This summer, AIMed announced the launch of AIMedConnect, a new strategic platform designed to connect innovators, healthcare practitioners and other stakeholders to facilitate collaborations and drive forward the development and deployment of artificial intelligence (AI). Jvion, a key clinical AI company, came on board as a founding member. The first AIMedConnect virtual event and roundtable discussions took place on 23 October.

Yesterday (17 November), Alexis May, AIMed Director of Content shared the very first AIMedConnect research findings with fellow audience who attended the latest AIMed webinar on Behavioral Health: Using AI to predict suicide, depression and opioid misuse before it happens. According to May, the survey-based research project looked at the extent which AI is being adopted in US healthcare organizations.

Specifically, the areas in which people hope for greater impact; the decision-making process, and differences in views between payers and providers. Guest speakers Karen Murphy, Executive Vice President and Chief Innovation Officer at Geisinger; Dr. Carlo Viamonte, Medical Officer at Anthem, and Dr. John Frownfelter, Chief Medical Information Officer at Jvion also took turn to express their views towards the research findings and general AI adoption.

The survey questions and findings

Many of the respondents involved in this survey-based research identified themselves as physicians. There were also representations from Chief Medical Officer (CMO); Chief Executive Officer (CEO); Chief Research and Information Officer (CRIO), and Chief Medical Information Officer (CMIO). The first survey question was “To what extent AI is part of your organization’s operational strategy?”. One-third of the respondents replied their organizations have not started with AI yet while 9% expressed their organizations had already deployed and are evaluating AI performance at the moment.

The second question is “Where you can see AI helping most within your organization?” Majority of the respondents regarded clinical performance as the area where AI could help most with. The next in line are revenue cycle management (RCM), patient experience, and staffing. Some of the respondents added quality assurance, patient safety, and operation forecasting are also the areas where AI could be useful. The third question focused on who is responsible for buy-in decisions made within the organization.

The received answers were relatively fragmented. Majority expressed AI adoption would probably be C-suite led in their organizations. Drivers such as cost and immediate return of investment (ROI) will affect the rate of adoption. In some cases, respondents said decisions could be made on a committee basis. Others believe AI procurement could be physician led or through research breakthroughs. Nonetheless, uncertainty was pretty obvious in all of the given answers. May quoted a respondent, who believed a lack of involvement within the organization had slowed down AI adoption.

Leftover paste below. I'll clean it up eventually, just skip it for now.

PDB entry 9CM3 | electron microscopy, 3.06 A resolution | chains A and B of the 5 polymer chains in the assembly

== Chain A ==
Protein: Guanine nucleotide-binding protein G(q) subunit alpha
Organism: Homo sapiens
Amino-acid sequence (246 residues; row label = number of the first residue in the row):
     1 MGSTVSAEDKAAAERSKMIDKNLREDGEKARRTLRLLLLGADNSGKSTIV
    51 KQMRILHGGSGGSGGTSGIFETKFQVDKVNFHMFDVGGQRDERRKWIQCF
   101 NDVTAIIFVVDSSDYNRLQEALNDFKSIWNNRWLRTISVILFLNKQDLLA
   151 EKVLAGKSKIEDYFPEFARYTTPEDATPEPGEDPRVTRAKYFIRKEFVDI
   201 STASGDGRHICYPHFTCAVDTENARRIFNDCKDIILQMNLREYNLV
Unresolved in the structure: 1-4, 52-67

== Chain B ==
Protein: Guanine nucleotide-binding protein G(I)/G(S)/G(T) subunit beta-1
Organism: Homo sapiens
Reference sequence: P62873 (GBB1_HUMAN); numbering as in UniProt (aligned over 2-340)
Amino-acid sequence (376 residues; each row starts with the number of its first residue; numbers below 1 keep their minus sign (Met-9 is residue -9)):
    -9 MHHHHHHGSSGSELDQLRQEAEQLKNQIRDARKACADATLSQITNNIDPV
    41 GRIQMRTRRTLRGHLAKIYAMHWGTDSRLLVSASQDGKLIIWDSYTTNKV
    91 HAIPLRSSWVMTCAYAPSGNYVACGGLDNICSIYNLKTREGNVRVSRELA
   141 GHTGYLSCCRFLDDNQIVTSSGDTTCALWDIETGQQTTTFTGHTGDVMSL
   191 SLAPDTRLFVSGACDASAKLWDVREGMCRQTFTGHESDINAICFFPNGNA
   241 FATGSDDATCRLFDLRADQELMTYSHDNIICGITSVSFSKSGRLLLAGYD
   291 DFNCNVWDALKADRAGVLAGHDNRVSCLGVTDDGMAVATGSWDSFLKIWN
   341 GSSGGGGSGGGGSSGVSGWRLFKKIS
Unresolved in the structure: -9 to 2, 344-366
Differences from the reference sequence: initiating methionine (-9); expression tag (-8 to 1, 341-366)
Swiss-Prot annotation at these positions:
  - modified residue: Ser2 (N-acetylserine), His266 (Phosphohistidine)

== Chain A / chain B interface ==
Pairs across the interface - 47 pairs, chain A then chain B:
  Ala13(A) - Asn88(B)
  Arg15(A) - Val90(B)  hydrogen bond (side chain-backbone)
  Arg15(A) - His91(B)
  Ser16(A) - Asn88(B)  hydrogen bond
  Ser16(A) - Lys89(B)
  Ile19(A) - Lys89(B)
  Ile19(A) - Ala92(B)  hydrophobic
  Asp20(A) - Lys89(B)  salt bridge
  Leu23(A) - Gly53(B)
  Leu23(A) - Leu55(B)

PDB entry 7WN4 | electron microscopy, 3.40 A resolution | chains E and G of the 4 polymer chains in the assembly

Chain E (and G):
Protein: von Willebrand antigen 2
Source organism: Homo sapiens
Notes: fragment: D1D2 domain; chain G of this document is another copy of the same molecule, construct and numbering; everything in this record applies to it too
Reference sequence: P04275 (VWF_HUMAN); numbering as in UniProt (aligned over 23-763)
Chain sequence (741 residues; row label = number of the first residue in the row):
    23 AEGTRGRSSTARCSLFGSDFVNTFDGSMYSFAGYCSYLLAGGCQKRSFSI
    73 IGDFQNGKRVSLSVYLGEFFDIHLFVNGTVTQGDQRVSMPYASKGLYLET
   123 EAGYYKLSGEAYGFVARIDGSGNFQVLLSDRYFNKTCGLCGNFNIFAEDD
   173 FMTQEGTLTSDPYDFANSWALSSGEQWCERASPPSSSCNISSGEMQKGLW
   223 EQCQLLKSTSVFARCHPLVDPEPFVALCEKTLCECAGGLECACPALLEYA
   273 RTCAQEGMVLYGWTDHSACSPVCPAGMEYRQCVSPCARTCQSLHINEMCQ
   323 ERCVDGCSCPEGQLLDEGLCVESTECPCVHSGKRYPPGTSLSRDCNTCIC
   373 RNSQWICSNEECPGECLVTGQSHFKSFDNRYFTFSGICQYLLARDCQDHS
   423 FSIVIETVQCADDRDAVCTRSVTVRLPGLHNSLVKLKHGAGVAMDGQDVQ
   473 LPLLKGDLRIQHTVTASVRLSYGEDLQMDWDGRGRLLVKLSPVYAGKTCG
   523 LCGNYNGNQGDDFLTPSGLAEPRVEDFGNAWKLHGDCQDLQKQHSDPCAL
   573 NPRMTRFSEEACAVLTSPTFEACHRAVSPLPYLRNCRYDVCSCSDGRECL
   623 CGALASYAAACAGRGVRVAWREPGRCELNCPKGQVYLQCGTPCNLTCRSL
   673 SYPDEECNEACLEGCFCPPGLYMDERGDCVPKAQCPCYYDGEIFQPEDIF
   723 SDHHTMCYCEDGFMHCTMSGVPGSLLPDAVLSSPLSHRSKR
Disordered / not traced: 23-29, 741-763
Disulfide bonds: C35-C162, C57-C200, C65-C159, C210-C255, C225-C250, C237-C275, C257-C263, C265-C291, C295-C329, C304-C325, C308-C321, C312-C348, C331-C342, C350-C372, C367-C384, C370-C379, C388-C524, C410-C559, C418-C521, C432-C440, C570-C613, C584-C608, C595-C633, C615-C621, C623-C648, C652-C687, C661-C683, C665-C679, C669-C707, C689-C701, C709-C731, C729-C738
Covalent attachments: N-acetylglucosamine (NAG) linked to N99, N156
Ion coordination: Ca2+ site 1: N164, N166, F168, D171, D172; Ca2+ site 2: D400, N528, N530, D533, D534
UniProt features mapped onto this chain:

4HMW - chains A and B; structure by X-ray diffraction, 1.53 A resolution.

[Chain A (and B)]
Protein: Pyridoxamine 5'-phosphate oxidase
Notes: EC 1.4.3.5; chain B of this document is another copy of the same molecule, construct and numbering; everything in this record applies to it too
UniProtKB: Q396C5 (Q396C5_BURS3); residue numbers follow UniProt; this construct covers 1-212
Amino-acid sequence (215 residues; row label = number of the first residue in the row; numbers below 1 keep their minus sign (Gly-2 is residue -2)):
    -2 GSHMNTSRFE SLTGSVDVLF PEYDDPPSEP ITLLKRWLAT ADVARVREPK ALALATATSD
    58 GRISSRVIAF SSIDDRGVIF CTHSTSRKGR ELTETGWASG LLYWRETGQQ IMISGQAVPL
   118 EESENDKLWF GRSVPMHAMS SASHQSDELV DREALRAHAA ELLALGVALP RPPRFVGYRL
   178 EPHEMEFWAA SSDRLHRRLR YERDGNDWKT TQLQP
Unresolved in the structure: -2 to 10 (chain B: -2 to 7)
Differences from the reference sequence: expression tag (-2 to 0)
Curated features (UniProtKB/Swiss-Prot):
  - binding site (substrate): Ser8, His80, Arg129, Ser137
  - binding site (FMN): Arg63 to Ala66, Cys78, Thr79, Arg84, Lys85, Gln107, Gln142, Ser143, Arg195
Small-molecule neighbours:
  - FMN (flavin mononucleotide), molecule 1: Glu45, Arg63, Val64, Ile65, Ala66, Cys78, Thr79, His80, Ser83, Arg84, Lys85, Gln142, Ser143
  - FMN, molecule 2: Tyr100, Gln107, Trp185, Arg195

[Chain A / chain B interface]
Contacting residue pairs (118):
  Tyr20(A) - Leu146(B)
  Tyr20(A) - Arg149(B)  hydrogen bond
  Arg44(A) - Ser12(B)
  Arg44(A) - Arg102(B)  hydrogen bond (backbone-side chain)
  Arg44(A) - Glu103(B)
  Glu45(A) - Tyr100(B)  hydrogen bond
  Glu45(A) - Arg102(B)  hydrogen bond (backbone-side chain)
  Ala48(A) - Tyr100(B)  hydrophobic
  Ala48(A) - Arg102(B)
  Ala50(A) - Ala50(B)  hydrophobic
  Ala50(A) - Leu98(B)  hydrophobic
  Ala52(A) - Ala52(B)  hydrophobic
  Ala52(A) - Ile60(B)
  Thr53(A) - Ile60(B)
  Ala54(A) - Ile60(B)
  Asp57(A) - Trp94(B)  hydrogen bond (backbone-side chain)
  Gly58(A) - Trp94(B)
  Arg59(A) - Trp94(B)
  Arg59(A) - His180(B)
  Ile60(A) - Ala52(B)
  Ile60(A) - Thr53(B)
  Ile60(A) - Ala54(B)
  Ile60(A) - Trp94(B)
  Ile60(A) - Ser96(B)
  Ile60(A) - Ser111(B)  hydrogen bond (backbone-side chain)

The last question touched on the extent which COVID-19 had affected AI strategy. 50% of the respondents indicated absolutely not at all; 34% indicated perhaps AI development and adoption has been put on hold and the remaining 16% indicated COVID-19 had accelerated the process. AI providers and payers’ responses were also compared and indeed, they have different priorities and expectations of AI. A C-suite executive working in a provider organization proposed some form of a playbook, to guide interested parties.

Ample opportunities ahead

Murphy thought the findings is a clear demonstration that the healthcare industry is still early in the game of AI adoption and deployment even though some of us may feel like we have been talking about the subject for a long time. Dr. Frownfelter interpreted the results in a different way. On one hand, he thought the survey results will alter based on the demographics of the respondents. Particularly when it comes to regarding clinical performance as the area where AI could help most with.

On the other hand, he acknowledged healthcare is really slow in adopting AI, as compared to other industries. It is discouraging to know one-third of the respondents are not even contemplating AI in their organization. At the same time, he said we should be excited for the minority who are looking into AI deployment and evaluation and see the kind of change they can bring to healthcare. He agreed there should be a playbook acting as a form of governance to determine priorities, answer key questions, and making decisions that are impactful to the organizations.

Dr. Viamonte said the holy grail of healthcare – improve clinical outcomes and medical practice at a lower cost is far-reaching. There are many steps between where we are now and when AI can actually help us attain the ultimate goal. As such, healthcare providers should not consider the use of AI in operation as different from the use of AI in clinical setting. Perhaps, as Dr. Viamonte suggested, healthcare providers can start with the low-hanging fruits, using AI in the operational side of things, to generate excitement within the organization, before attempting the harder to achieve goals.

Murphy agreed. She said the breath of AI is so vast that we should not limit its potential within a specific domain. The three guest speakers continue their presentation on the use of AI to predict suicide, depression and opioid use which will be detailed in the next blog article. Please stay tune.


Author Bio

Hazel Tang A science writer with data background and an interest in the current affair, culture, and arts; a no-med from an (almost) all-med family. Follow on Twitter.